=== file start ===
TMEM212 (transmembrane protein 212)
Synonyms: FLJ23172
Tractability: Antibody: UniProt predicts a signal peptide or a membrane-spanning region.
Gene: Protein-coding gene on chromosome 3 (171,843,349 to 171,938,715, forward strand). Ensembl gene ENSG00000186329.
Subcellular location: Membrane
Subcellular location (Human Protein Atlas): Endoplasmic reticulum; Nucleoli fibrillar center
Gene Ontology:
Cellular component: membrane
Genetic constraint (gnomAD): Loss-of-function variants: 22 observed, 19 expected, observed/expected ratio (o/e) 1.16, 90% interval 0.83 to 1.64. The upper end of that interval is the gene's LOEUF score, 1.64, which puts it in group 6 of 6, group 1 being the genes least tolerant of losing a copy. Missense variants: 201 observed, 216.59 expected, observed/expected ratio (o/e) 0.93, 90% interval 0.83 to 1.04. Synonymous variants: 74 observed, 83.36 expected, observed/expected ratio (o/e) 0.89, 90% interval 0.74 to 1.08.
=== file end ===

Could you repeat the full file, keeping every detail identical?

TMEM212 (transmembrane protein 212)
Synonyms: FLJ23172
Tractability: Antibody: UniProt predicts a signal peptide or a membrane-spanning region.
Gene: Protein-coding gene on chromosome 3 (171,843,349 to 171,938,715, forward strand). Ensembl gene ENSG00000186329.
Subcellular location: Membrane
Subcellular location (Human Protein Atlas): Endoplasmic reticulum; Nucleoli fibrillar center
Gene Ontology:
Cellular component: membrane
Genetic constraint (gnomAD): Loss-of-function variants: 22 observed, 19 expected, observed/expected ratio (o/e) 1.16, 90% interval 0.83 to 1.64. The upper end of that interval is the gene's LOEUF score, 1.64, which puts it in group 6 of 6, group 1 being the genes least tolerant of losing a copy. Missense variants: 201 observed, 216.59 expected, observed/expected ratio (o/e) 0.93, 90% interval 0.83 to 1.04. Synonymous variants: 74 observed, 83.36 expected, observed/expected ratio (o/e) 0.89, 90% interval 0.74 to 1.08.